E-mail is here to stay
Despite hassles like communication overload, e-mail remains a useful platform; the key to its lasting success lies in creating engaging content, starting with the subject line.
Online, people can hold meetings, talk directly to one another, access documents in common folders, and more. This profusion of communication tools would suggest that the days of e-mail trails, version control on e-mailed documents, information overload, and the hassle of finding old or junked e-mails will soon be over. But this is not true.
E-mail traffic has grown by 50% over the last decade and is expected to grow by a further 5% every year. With almost four billion e-mail users, and 250 billion e-mails per year (15 billion of which are spam, and 120 billion marketing messages), the average worker deals with about 130 e-mails per day.
The usefulness of e-mail lies in its asynchronicity: it is a serial process with time elapsing between receipt and response. Simply put, asynchronous communication is when you send a message without expecting an immediate response. For example, you send an e-mail; the recipient opens and responds to the e-mail several hours later, having had the time to research, collect documents, or think before replying. This is what makes e-mail more aligned with, and appropriate to, communication across organisational boundaries.
Thus, while a case may be made for diminished e-mail usage inside organisations, the asynchronicity of the medium ensures that it will remain an essential part of organisational life.
Reviewing the composition of e-mails
The purpose of an e-mail is primarily to transmit information. It may also be used to meet contractual and governance obligations in inter-organisational communication. Users should consider if the asynchronous, contractual, persistent and non-verbal nature of e-mail is suited to the current communication need. Would a phone call or meeting be more appropriate, or even a more informal messaging medium?
Increasing e-mail open rates
In many ways, the e-mail subject line is more important than the e-mail body. Many subject lines are meaningless. In an overloaded inbox, “For your information”, “Attention” or “Update” e-mails are likely to go unread, or placed at the bottom of a to-do list.
Consider borrowing a news technique. Every article published has a headline. An e-mail with the subject line, “Please review this document and return to me by Tuesday”, or “Sales have decreased in the coastal region. Why?” may receive attention from the recipient ahead of other e-mails in the queue.
In composing the body of an e-mail, we can learn from academia. After the greeting line, a hypothesis or purpose is required.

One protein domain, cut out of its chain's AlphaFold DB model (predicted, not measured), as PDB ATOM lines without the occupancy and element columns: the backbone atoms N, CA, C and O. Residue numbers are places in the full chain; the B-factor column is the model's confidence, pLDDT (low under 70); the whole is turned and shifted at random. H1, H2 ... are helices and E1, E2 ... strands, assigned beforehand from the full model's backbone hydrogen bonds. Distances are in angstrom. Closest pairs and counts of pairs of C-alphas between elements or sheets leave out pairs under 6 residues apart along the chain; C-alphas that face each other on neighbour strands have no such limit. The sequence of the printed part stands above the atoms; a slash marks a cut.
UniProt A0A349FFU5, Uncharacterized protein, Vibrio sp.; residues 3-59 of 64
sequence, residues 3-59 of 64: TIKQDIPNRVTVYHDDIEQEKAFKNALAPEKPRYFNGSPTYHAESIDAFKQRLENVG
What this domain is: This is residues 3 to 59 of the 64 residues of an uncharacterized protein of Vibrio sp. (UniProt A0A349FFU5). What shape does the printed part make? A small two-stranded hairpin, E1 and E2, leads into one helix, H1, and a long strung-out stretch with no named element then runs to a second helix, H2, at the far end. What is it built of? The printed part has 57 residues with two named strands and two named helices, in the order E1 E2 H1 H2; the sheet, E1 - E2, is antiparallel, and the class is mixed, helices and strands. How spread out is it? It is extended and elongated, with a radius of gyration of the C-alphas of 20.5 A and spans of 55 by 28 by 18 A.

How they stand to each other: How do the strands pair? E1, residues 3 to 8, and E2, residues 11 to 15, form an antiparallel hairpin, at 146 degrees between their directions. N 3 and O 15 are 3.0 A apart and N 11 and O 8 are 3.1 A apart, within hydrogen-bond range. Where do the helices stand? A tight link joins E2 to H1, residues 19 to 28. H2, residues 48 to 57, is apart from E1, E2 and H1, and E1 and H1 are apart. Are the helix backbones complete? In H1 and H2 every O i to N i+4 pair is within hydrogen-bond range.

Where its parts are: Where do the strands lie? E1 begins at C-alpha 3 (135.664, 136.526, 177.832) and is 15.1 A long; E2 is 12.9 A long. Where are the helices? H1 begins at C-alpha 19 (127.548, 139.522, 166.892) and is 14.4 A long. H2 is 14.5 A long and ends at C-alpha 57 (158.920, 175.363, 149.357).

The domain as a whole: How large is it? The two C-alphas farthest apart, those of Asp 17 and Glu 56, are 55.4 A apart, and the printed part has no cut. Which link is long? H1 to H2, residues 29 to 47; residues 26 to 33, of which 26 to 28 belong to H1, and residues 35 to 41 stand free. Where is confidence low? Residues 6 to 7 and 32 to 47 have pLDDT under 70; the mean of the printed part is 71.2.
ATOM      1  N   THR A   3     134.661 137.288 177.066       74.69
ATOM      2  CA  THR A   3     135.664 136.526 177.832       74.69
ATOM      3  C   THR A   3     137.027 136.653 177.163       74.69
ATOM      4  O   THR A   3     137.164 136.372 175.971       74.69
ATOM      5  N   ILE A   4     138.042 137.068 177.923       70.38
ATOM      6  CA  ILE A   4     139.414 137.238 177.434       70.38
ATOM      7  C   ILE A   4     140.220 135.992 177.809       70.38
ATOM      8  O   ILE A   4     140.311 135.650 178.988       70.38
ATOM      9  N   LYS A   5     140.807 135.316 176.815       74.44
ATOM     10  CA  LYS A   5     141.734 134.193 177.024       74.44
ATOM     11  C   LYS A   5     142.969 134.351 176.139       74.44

In the first example above, the purpose may be, “Our client needs to receive this contract by Tuesday evening. I have compiled a draft contract and need you to review it by Tuesday morning at the latest.” The second example may have the following hypothesis: “I believe sales are down in the coastal region because our competition has set up a new branch there. Please review the sales figures, and either confirm my reasoning or offer an alternative conclusion. Either way, please suggest some future actions.”
The main body of the e-mail should be devoted to supporting arguments or documentation.
Finally, the e-mail should revisit the call to action stated in the subject and the opening paragraph.
To sum up
Obviously, situations differ, but the perfect e-mail should headline the topic and suggest an action. The first paragraph should state the purpose of the e-mail, and the body should provide supporting evidence. Finally, the last paragraph should specify what action is required of the recipient.
A cautionary note
Remember that few e-mails can be effectively recalled. Although recall is a great and helpful feature, it unfortunately has many requirements to work as well as several limitations. The original message must still be unread for recall to work, and there can be no rule, spam filter or add-in applied to the e-mail. Once sent, e-mails are effectively received, which is why users should compose e-mails carefully, and review them thoroughly before hitting the “send” button.
- With all the alternatives to e-mail, why is its use still growing?
- E-mail is about asynchronous communication; it happens in series.
- E-mail is most useful for inter-organisational communication.
- The perfect e-mail has a subject like a newspaper headline: it demands that you read it.
- Every e-mail should be a clear call to action.